Patent pending
:  The designation "patent pending" may be placed on your invention once you have either filed a provisional application or have been assigned a filing dateon a regular application.  This notifies the world that you are seeking patent protection and that you may, eventually, be able to sue them if they make, use, or sell your invention without your consent.  Don't use "patent pending" until you are entitled to.  It's a federal no-no.


Patent prosecution:   As with so many terms, "prosecution" means one thing in real life and another thing at the PTO.   While a patent application is being shuffled through the patent process it is being "prosecuted."  Sounds like it got busted for doing something naughty, but no one has come up with a more useful word.  Unlike a traffic violation, when it comes to patents you request prosecution, pay for it, and hope it's successful.   

Patent search:  A patent search is a search for patents that may defeat your application.  It is one way of finding out that someone skunked you.  Even if there are no patents that anticipate your invention, there could be other published sources that describe it.  See prior art.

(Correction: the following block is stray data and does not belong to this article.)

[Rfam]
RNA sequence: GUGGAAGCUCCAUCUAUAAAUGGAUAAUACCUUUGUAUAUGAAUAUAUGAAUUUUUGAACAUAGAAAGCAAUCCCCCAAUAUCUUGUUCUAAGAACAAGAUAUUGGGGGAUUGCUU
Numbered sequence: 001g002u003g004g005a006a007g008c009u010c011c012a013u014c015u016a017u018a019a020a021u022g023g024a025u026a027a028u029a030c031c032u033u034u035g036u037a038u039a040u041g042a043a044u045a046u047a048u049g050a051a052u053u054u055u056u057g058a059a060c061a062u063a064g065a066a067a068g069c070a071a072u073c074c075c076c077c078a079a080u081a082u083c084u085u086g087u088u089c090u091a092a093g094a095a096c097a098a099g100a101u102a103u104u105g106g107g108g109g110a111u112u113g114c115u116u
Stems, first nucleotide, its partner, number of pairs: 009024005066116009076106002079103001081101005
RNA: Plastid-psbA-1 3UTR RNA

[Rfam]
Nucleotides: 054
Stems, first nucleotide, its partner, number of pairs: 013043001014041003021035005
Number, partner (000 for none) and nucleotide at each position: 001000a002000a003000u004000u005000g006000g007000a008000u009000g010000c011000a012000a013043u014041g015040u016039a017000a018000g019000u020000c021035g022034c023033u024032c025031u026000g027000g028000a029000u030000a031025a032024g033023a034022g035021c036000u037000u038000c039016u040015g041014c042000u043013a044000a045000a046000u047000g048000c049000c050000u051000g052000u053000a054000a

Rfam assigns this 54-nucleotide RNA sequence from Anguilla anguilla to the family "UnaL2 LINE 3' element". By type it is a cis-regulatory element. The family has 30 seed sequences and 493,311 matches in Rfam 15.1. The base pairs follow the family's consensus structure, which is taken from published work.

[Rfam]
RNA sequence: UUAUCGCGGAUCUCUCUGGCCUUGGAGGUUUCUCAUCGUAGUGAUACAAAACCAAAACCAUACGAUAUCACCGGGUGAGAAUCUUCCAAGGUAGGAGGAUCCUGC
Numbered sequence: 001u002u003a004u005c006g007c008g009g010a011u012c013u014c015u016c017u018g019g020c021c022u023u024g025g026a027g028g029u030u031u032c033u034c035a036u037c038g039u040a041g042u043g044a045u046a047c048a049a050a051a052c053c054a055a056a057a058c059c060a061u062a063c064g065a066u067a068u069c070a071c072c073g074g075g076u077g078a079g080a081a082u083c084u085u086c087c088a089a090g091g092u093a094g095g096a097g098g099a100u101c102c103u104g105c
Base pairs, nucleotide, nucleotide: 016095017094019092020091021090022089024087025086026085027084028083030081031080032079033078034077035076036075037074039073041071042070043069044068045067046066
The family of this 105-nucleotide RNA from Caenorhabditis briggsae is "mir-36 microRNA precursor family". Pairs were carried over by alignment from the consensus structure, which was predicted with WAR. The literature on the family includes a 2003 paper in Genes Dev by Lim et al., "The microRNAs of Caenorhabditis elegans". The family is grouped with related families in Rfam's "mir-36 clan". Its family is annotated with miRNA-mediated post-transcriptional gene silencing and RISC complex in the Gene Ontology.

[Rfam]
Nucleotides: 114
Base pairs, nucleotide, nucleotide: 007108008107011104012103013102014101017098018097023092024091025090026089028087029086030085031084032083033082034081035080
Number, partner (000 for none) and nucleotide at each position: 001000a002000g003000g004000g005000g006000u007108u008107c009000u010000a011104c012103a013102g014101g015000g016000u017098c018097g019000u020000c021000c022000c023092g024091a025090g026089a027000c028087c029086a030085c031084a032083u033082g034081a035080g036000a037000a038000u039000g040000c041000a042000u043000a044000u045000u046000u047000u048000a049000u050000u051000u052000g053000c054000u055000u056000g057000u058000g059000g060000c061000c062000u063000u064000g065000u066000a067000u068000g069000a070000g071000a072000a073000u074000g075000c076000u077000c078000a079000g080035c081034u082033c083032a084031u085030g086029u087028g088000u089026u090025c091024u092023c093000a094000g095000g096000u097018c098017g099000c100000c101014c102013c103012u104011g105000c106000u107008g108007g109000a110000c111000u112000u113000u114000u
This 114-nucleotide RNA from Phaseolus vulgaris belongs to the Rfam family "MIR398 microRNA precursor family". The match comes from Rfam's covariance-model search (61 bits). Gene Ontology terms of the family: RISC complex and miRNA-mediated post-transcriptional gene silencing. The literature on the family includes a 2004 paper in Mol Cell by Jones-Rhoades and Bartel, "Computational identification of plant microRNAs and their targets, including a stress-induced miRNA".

Even once your patent is issued, the search may still go on because in America no matter how late in the game it is, if someone can prove that you were not the first to invent your invention, your patent can be invalidated.  There is a growing herd of bounty hunters called "patent busters" who look far and wide for prior art to defeat patents that have already issued.  Consequently, almost no patent is ever 100% secure, which is why I have never heard of any professional patent searcher giving a guarantee for a patent search.

Finding a professional patent searcher is easy -- Google "patent search." 

Prior artAnything that is produced or published that relates to your patent and is published or invented before the date your invented you invention is considered prior art.  The worst prior art is the stuff that is said to "anticipate" your invention.  That means that one single patent or other reference discloses your invention completely.  In other words, you got there second.  Most often prior art is another patent, but it could be a magazine article, a sci-fi movie, or, as in one recent case, a children's book.  Yeah, Dr. Seuss can blow you out of the water.  At least in America.  In most other countries prior art is generally limited only to patents or other official documents on file with the government.